I recently received a message from one of my readers on Facebook and this drove me into doing more research. They wanted to know how to improve the writing skills of their child. Now, not the usual writing skills that involve grammar and punctuation but how their child holds a pencil to write. Now, how was I going to show them how to do it when I sit in North Carolina, at Duke? I figured out that we could write it down in an interesting way to ensure that anyone who is interested in this topic learns and can do it practically. 

On the side, I am doing well, Duke is great! I am currently in the second semester of my Master’s in Global Health and God willing I graduate May next year!! Oh, and my team won the Most Innovative Solution in the inaugural Master’s impact challenge at Duke two weekends ago!

Now, let me not get sidetracked, as I have a lot of things to update you all on, let us focus on helping my reader work on their child’s writing skills.

In the digital age, where keyboards and touchscreens dominate, the art of wielding a pencil is often overlooked. However, mastering the technical skills related to using a pencil is a fundamental step in a child’s journey toward becoming a proficient writer. In this comprehensive guide, we will delve into practical tips and activities aimed at enhancing children’s pencil-related technical skills to improve their overall writing abilities.

  1. The Foundation: Pencil Grip and Control : One of the first steps in developing technical skills with a pencil is mastering the art of the grip. Teach children the tripod grip, where the pencil is held between the thumb and the first two fingers. This grip encourages precision and control. Emphasize the importance of a relaxed grip to prevent hand fatigue and ensure smooth, effortless writing. With the right grip in place, children are better equipped to navigate the intricate world of letters and words.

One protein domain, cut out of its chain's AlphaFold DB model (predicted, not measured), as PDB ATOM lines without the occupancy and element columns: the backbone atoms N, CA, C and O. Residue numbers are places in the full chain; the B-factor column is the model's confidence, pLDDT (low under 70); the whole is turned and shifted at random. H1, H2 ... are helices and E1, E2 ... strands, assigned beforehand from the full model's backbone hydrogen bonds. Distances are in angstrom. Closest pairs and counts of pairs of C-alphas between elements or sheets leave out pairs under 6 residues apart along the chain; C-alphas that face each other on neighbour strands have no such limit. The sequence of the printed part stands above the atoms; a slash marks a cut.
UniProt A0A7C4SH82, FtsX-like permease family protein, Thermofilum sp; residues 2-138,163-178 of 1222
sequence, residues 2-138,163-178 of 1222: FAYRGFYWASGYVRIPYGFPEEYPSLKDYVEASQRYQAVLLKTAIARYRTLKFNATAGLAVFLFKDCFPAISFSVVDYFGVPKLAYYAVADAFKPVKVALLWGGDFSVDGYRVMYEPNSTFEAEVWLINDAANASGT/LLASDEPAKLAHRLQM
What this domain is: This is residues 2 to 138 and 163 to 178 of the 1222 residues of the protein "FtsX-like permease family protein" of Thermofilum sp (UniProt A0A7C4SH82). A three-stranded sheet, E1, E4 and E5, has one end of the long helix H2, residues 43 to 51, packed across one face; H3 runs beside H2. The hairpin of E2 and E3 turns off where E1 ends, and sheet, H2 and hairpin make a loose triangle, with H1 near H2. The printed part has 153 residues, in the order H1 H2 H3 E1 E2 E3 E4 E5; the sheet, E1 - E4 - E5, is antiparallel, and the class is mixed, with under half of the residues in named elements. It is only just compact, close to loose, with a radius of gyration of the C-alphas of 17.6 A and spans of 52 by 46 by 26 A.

2. Handwriting Exercises for Letter Formation: Handwriting is a skill that evolves with practice. Begin with basic strokes and progress to forming individual letters. Utilize worksheets with tracing activities to guide children in the correct formation of letters. These exercises not only enhance letter shapes and proportions but also contribute to the development of fine motor skills. Consistent practice lays the foundation for clear and legible handwriting.
  3. Letter Size, Spacing, and Consistency: A crucial aspect of technical writing skills is maintaining uniformity. Teach children to regulate letter size and spacing, creating a visual rhythm in their writing. Lined paper can serve as a valuable guide, ensuring consistent proportions and appropriate spacing between words. Emphasize the importance of a balanced and harmonious appearance, contributing to the overall readability of their written work.
  4. Mastering Pressure Control: Children need to learn to control the pressure they apply to the pencil. Too much pressure results in dark, messy writing, while too little may render the writing faint and hard to read. Through various pressure control exercises, children can discover the delicate balance that produces clear and aesthetically pleasing handwriting.
  5. Line Following and Hand-Eye Coordination: Activities involving the tracing of lines, curves, and patterns contribute to the development of hand-eye coordination. Children can benefit from tracing shapes, connecting dots, and navigating through mazes. These exercises not only enhance their ability to follow lines accurately but also lay the groundwork for precise pencil control.
  6. Finger Strength and Ergonomics: Strengthening the muscles in the fingers is essential for optimal pencil control. Incorporate finger strength exercises into their routine, such as squeezing stress balls or using tweezers to pick up small objects. Additionally, pay attention to posture and ergonomics. Ensure that children maintain a proper sitting posture and provide ergonomic tools like pencil grips or slant boards to support comfortable writing.
  7. Exploration with Writing Tools: Introduce children to a variety of writing tools beyond the traditional pencil. Colored pencils, pens, and markers offer diverse sensory experiences. Experimenting with different tools not only adds an element of fun to the writing process but also allows children to discover their preferences and comfort zones.


In conclusion, mastering the technical skills related to using a pencil is a journey that intertwines precision, creativity, and perseverance. By focusing on these fundamental aspects, parents and educators can empower children with the tools they need to become confident and proficient writers, setting the stage for success in both academic and real-world contexts.

Do you have additional skills that can be helpful to a parent who wants to help their child write better? Please share them in the comment section.

Lots of Love,

Dr. Ruguru Kimani.